It’s interesting, Linda, how the people we socialize with also seem younger than their chronological age. Maybe we really are aging differently than our parents and certainly our grandparents did. Medical science is part of that; we can survive illnesses they couldn’t. But it’s also, as you suggest, a matter of activity. And attitude. Writing this piece has been a reminder to me to boost both.
Catherine, I saw the beginning of that article but didn’t want to subscribe to read the rest. Thank you for bringing up this topic. I feel as you do, I feel as if I’m in my mid-fifties. I would be bored senseless if I retired and moved from here. I’m thrilled that I can be physically active (1.5 years ago I discovered Pilates Reformer classes); I enjoy my work as an Instructional Designer; and I enjoy the time I get to spend with my 2 grandsons. I love learning about them and I’m not ready to be an old lady.
Someone recently asked me what it was like to be my age (he is 16 years younger). I replied that I don’t know – just maybe a little more wisdom. I’m more active now than I was when I was younger.
Norma, I’m struck by the things you mentioned: physical activity, professional challenges, AND family time. They may be the key to contentment at any age. The variety–and the balance–seem important.
Catherine — I love this concept, as it is something I have discussed with my loved ones over the years. “How old would you be if you didn’t know how old you are?” is how we’ve phrased it. I never considered that people in other countries would have a different way of looking at themselves — your storytelling is once again very interesting.
I’m 61 but I feel more like I’m in my 40s; I guess that fits the pattern you are talking about. I get to hang around a bunch of younger people (WiAC, Harper Radio, etc.) on a regular basis and that helps keep me feeling younger than I actually am. A while back I heard a story about Clint Eastwood still working regularly beyond his 88th birthday. At a golf outing he was paired with Toby Keith and was asked “why do you keep doing this? Don’t you feel like you’ve earned the right to retire?” to which Eastwood said “Toby, you can’t let the old man in”.
I’m not a country nor a Toby Keith fan, but I’ve played that song on the Star Spotlight on WHCM. It’s a great concept, and I have to say (from my perspective) you are no where near letting the old lady in.
Keep doing what you are doing; I feel fortunate to have you in my circle.
“Don’t let the old man in” — I love that, Charlie. I’m going to look for that song. I agree that staying connected with people both older and younger than us is a good way to feel better as well as younger. You know what they say about the spice of life. Thanks for sharing your experience!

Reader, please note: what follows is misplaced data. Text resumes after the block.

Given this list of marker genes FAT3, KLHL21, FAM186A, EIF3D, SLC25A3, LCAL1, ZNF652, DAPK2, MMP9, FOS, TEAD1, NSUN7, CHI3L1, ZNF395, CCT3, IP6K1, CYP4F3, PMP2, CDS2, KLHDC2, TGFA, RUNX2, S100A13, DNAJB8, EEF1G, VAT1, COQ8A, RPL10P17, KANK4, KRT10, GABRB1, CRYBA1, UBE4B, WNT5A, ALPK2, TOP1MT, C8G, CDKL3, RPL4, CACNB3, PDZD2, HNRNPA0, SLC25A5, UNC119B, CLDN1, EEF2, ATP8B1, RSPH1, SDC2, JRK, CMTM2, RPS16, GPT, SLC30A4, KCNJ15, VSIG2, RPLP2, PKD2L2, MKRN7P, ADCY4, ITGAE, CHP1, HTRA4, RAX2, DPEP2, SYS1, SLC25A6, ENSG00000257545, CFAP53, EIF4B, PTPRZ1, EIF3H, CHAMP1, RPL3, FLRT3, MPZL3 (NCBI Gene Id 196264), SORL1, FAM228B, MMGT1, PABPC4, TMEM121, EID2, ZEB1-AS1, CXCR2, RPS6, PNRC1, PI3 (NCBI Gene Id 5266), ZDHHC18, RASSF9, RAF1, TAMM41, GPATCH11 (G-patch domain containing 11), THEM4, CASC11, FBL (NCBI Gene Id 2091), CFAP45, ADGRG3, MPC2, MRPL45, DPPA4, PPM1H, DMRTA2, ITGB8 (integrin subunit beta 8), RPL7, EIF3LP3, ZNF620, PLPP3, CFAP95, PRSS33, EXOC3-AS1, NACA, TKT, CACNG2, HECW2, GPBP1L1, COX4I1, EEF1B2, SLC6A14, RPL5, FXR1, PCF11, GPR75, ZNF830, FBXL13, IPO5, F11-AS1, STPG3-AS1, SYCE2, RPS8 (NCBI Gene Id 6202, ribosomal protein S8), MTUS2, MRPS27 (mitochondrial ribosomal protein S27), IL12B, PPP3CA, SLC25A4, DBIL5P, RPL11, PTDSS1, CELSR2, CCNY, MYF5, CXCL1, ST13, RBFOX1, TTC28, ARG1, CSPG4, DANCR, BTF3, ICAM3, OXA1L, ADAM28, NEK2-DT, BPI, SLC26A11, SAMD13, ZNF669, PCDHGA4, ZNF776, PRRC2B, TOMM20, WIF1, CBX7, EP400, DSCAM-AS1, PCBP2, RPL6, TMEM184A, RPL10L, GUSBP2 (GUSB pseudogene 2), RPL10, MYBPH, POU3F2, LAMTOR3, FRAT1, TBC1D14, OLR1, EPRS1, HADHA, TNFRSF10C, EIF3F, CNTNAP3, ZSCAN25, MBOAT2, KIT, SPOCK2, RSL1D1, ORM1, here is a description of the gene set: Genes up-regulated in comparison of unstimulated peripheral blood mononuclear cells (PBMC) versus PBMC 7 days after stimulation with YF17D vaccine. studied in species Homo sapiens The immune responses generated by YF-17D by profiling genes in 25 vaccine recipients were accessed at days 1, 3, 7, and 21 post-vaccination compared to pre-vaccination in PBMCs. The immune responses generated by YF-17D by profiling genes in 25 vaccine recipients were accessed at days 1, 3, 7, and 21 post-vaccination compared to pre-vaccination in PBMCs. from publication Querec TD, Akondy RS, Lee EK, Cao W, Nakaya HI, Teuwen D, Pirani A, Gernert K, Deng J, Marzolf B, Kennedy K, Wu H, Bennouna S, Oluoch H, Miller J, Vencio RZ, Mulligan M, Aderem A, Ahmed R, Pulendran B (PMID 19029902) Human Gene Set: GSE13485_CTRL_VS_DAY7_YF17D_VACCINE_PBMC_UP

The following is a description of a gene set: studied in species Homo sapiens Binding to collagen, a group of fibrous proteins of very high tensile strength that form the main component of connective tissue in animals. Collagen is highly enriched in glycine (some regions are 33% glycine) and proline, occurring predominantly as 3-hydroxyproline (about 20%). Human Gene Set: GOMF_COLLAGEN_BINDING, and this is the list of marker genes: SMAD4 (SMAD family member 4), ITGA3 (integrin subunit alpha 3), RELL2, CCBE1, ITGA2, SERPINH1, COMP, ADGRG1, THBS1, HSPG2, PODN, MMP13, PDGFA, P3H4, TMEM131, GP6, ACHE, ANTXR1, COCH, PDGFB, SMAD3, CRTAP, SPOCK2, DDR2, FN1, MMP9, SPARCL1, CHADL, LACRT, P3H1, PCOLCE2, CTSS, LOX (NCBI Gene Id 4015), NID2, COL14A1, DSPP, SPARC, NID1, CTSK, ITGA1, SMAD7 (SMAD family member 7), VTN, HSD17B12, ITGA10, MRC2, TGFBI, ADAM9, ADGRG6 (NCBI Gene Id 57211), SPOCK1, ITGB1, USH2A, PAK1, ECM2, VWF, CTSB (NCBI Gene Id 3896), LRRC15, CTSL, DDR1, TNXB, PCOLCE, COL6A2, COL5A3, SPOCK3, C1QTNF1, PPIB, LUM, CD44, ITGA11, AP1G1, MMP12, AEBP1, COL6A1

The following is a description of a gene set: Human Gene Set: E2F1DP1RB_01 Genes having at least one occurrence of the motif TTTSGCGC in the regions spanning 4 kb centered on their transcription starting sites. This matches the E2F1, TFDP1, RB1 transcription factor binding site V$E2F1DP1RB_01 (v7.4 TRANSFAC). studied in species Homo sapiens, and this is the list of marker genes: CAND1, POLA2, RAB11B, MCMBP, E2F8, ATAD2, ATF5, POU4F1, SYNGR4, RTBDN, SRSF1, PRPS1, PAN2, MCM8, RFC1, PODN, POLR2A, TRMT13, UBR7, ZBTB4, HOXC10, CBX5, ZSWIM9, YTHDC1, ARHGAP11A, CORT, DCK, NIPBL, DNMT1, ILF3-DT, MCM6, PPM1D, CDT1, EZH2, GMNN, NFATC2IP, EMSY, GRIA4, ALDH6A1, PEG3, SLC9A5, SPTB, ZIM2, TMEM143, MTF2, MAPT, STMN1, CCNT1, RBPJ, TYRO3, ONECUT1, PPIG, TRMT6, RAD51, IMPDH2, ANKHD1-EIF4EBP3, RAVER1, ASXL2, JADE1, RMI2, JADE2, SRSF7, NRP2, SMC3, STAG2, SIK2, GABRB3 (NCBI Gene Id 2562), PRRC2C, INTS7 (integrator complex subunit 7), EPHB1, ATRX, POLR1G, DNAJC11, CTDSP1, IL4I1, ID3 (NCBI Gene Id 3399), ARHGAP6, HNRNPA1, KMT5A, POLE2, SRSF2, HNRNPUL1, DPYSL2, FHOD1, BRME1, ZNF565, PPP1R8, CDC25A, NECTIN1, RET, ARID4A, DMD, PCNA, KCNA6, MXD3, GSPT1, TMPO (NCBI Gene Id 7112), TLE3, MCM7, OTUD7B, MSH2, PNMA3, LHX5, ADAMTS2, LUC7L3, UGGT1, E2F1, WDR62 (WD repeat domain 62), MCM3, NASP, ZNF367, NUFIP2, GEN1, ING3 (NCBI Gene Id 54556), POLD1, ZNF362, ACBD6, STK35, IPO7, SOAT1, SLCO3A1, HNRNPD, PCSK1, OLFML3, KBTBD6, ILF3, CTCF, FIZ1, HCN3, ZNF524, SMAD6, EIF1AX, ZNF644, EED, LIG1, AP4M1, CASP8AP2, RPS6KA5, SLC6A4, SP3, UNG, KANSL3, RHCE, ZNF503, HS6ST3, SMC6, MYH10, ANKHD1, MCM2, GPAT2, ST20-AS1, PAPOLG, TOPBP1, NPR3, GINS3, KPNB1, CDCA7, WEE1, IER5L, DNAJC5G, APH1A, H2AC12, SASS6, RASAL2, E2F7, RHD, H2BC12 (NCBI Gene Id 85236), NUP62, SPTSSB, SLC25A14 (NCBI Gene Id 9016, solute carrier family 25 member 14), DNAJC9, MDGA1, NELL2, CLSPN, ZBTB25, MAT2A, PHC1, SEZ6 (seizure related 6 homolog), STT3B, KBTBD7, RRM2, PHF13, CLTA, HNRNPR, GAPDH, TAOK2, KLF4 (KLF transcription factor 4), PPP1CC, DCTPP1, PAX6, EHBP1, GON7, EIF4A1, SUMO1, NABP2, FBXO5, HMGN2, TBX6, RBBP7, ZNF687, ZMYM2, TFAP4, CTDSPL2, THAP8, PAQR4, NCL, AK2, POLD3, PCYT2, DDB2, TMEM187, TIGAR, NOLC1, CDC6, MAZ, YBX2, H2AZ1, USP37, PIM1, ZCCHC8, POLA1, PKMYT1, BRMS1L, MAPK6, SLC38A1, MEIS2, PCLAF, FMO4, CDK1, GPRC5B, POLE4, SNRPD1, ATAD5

I think I am the same age as you and feel about the same age as you do. I have a hard time when I see people my age (such as at my HS reunion) and they look old to me. It scares me when I teach lawyers who were not even born when I started practicing law. I feel there is a fine balance between touting my “experience” and not wanting to discuss my age. An attorney I knew and respected seemed to have more and more and more to say the older he got (and I think the less relevant he felt). I try to pay close attention to how much I am talking to assure that I am not falling into the rut of “I’ve done this for so long, I know everything and I’m going to share it with you because I am sure I know more than you”.
Interesting point about the guy who talked more as he got older, Erica. Maybe he just had that much more to share? There is a stereotype though — the old man/woman in a rocking chair, telling long boring stories about the way things used to be. I like to think you and I have developed some self-awareness along with all that experience. That keeps us out of the rut.
I love your uplifting take on age! How old do I feel? Well, I’m 67 (68 in a few months) and I feel like I’m in my late forties – early fifties. I attribute that to 1) having children in my forties 2) marrying someone 16 years my junior and 3) my refusal to grow up …
which puts me in the 25-ish percent younger range which I attribute to 4) Denial.
You might have something there, Fred, about refusing to grow up. I have a friend who’s always said, “You’re only young once, but you can be immature forever.”
Catherine, the age I feel in my head definitely fits this trend. It shocks me when I think back to how “old” I thought my parents were at this age – because I’m just now starting to feel like a real adult. 🙂 I remember my grandmother telling me that she’d often get startled looking in the mirror, because in her mind, she felt like she was 20. (She was around 80 at the time.) Age is definitely an attitude. Staying physically active; continuing to pursue passions, hobbies, and learning; and finding ways to stay connected and contributing (through a career, charitable activities, or just helping your family) seem to be the secrets for staying young at heart and mind. I count myself lucky to have parents and chronologically older friends who have modeled this attitude and way of living.